What to See and Do in Milan – 5 Myths

What to See and Do in Milan – 5 Myths

For some reason Milan gets a bad press and is equally disliked by both Italians and visitors. The locals call it the “grey old lady” because, compared with the rest of Italy, the sun doesn’t shine here that often. On top of that, visitors tend to only associate Milan only with shopping and if they aren’t interested in the boutiques, they pass right on by without a second thought. We decided to challenge this injustice. We have drawn up a list of the most negative opinions about Milan we could find and we decided to challenge address them and prove to you why this city should be more deserving of your affections.

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Architecture: “the buildings are plain and uninteresting”

If you’re telling me this, then I wonder whether we are talking about the same Milan. Architecturally, there is a bit of everything, from the gothic cathedral to modern architectural wonders like the Bosco Verticale in the Isola district of the city. If you go out to the suburbs, you’ll find a lot of buildings from the 60’s but don’t let that put you off – they bear no resemblance to some of the monstrosities we have at home. The Milan suburbs are basically is everything located outside the second ring road, for example, such areas as Lambrate, Turro and Giambellino, all easily accessible by public transport.

In the centre of the city, the grand 15th century gothic cathedral contrasts with the 20th century edifices in the city’s suburbs. Back Also in the centre, iIn addition to the mighty edifices like the Victor Emmanuel II Gallery, which you definitely should definitely not miss, here are some other places you should check out.

Casa Galimberti, Via Malpighi 6. This building is a great example of the Milanese Liberty style, the Italian version of what is known elsewhere as Art Nouveau or Jugendstil. The smooth lines of the façade are decorated with elaborate drawings and images of young girls as fairy nymphs and the balconies feature images of plants and flowers. It’s almost as if Alphonse Mucha himself had lent a hand, but no: this is the work of Italian architect Giovanni Battista Bossi. By the way, on the ground floor is a branch of Panino Giusto, an Italian chain of cafés where you can enjoy some of the most delicious paninis iIn the city.

Milan Central Station. If you arrive in Milan by train, don’t let this building’s beauty pass you by as you rush to your hotel. It’s even worth making time to come back another day when you can properly appreciate its splendour. The building dates back to 1931 and combines the Liberty, Art Deco and Mussolini’s monumentalist style. It is easy to imagine that this is not a railway station at all, but an art gallery.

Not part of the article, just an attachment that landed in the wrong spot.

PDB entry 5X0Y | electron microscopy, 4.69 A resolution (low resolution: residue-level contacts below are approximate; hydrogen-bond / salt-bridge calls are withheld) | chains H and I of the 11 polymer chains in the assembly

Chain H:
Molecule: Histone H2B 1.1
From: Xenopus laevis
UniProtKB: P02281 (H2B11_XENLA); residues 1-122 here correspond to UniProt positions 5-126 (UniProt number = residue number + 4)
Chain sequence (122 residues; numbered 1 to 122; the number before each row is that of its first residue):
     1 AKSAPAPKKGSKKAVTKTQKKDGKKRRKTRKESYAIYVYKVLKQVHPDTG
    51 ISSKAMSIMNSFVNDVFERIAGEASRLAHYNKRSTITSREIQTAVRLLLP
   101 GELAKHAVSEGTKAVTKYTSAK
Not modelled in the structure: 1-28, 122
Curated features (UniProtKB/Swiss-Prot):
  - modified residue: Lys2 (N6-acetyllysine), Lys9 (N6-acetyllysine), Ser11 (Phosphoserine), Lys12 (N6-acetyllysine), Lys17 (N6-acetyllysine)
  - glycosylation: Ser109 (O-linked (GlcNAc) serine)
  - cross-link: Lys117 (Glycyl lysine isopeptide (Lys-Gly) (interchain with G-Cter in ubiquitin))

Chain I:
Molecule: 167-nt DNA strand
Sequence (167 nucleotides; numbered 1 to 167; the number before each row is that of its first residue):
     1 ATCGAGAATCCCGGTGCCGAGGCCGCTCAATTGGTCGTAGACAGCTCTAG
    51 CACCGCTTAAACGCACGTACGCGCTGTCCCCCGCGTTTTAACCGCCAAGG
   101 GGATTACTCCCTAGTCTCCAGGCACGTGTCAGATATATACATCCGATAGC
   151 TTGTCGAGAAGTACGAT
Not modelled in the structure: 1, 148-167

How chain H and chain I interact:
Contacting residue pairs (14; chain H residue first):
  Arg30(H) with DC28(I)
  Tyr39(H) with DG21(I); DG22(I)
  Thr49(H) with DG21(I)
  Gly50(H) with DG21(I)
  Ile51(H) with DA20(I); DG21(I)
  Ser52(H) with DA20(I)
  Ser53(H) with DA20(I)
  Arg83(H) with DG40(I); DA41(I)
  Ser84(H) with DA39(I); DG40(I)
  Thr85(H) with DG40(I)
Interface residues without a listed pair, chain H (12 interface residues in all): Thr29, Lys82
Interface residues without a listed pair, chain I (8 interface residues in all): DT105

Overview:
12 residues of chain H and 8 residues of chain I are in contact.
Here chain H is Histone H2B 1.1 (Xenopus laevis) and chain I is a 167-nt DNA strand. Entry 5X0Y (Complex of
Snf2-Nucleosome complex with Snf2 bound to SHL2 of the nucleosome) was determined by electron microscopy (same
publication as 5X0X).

Night life: “There is nothing here for young people”

Night owls and party animals often complain that young people find Milan about as much fun as Mozarella mozzarella past its sell by date. It might seem that there’s nothing to do in the evenings – to be honest, Italy is not known for nightclubs and bars -– but compared to other cities in Italy, Milan is like a mini-Ibiza. In short, there is loads of night life.

Places like Armani Prive and Just Cavalli are overblown, grandiose venues for fashion lovers and the eponymous designers were heavily involved in designing the concepts for these night clubs. If techno is your thing, drop by Amnesia and give Gattopardo a try if you want to dance the night away in a former church. Nothing puritan in this venue – DJ sets until morning, tracks boom out from under the arches and from the balcony you can take fantastic photos of the dance floor. Masada is a loft venue with a terrace, located in one of the city’s poorer areas. It’s not just a discotheque, but also a private club, where on weekdays you can watch movies with your new friends, and at weekends just let your hair down.

As for bars, you need to be aware that these tend to be large places with nowhere to sit and where you can only order drinks. Local young people embrace this enthusiastically, buy a drink at the bar then hang around outside in the street, chatting, telling jokes and flirting, just nipping back to the bar every now and then for a refill. There is nothing more normal than to come across a noisy crowd of forty or so young people in a deserted street outside their local bar – so don’t be put off. It’s just the local movers and shakers getting warmed up for a night out clubbing.

Many good places are to be found in the Navigli district, often called the Italian Amsterdam because of its canals. Try a little bar crawl just to find the kind of place which suits you. If you are looking for something more low-key, try the Nottingham Forest on Viale Piave 1. It was recently included in the list of the top 50 bars in Europe. Cocktails here are expensive, but very tasty, and they are served in unusual receptacles – tin cans, flasks and even small baths for ducklings.

The locals: “People are unpleasant and the city is dirty”

Let’s be clear about the claim about the rubbish from the beginning. Milan is one of the cleanest cities in Italy. There are huge fines for bad litter management here, so it makes financial sense to keep things clean.